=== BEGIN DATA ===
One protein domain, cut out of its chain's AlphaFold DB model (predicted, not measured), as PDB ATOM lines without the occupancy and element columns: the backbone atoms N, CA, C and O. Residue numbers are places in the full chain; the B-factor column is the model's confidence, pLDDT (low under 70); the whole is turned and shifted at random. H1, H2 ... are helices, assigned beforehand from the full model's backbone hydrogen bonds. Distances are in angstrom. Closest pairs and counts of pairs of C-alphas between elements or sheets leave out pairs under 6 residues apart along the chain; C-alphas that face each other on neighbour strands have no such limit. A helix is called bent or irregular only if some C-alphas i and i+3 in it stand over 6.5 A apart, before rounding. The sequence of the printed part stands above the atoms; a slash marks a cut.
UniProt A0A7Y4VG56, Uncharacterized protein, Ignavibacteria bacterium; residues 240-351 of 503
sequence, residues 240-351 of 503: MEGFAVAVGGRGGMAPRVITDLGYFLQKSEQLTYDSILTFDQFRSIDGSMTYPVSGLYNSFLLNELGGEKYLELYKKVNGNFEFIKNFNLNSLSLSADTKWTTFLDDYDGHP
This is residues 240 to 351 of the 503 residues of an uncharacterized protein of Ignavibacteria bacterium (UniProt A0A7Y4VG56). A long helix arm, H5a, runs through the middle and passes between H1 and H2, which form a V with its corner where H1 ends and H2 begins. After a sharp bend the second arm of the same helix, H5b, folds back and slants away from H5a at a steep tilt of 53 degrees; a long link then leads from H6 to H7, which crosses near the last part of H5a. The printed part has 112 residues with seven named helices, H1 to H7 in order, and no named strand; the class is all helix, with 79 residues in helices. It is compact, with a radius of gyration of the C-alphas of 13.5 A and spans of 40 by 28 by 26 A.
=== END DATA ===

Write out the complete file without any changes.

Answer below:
One protein domain, cut out of its chain's AlphaFold DB model (predicted, not measured), as PDB ATOM lines without the occupancy and element columns: the backbone atoms N, CA, C and O. Residue numbers are places in the full chain; the B-factor column is the model's confidence, pLDDT (low under 70); the whole is turned and shifted at random. H1, H2 ... are helices, assigned beforehand from the full model's backbone hydrogen bonds. Distances are in angstrom. Closest pairs and counts of pairs of C-alphas between elements or sheets leave out pairs under 6 residues apart along the chain; C-alphas that face each other on neighbour strands have no such limit. A helix is called bent or irregular only if some C-alphas i and i+3 in it stand over 6.5 A apart, before rounding. The sequence of the printed part stands above the atoms; a slash marks a cut.
UniProt A0A7Y4VG56, Uncharacterized protein, Ignavibacteria bacterium; residues 240-351 of 503
sequence, residues 240-351 of 503: MEGFAVAVGGRGGMAPRVITDLGYFLQKSEQLTYDSILTFDQFRSIDGSMTYPVSGLYNSFLLNELGGEKYLELYKKVNGNFEFIKNFNLNSLSLSADTKWTTFLDDYDGHP
This is residues 240 to 351 of the 503 residues of an uncharacterized protein of Ignavibacteria bacterium (UniProt A0A7Y4VG56). A long helix arm, H5a, runs through the middle and passes between H1 and H2, which form a V with its corner where H1 ends and H2 begins. After a sharp bend the second arm of the same helix, H5b, folds back and slants away from H5a at a steep tilt of 53 degrees; a long link then leads from H6 to H7, which crosses near the last part of H5a. The printed part has 112 residues with seven named helices, H1 to H7 in order, and no named strand; the class is all helix, with 79 residues in helices. It is compact, with a radius of gyration of the C-alphas of 13.5 A and spans of 40 by 28 by 26 A.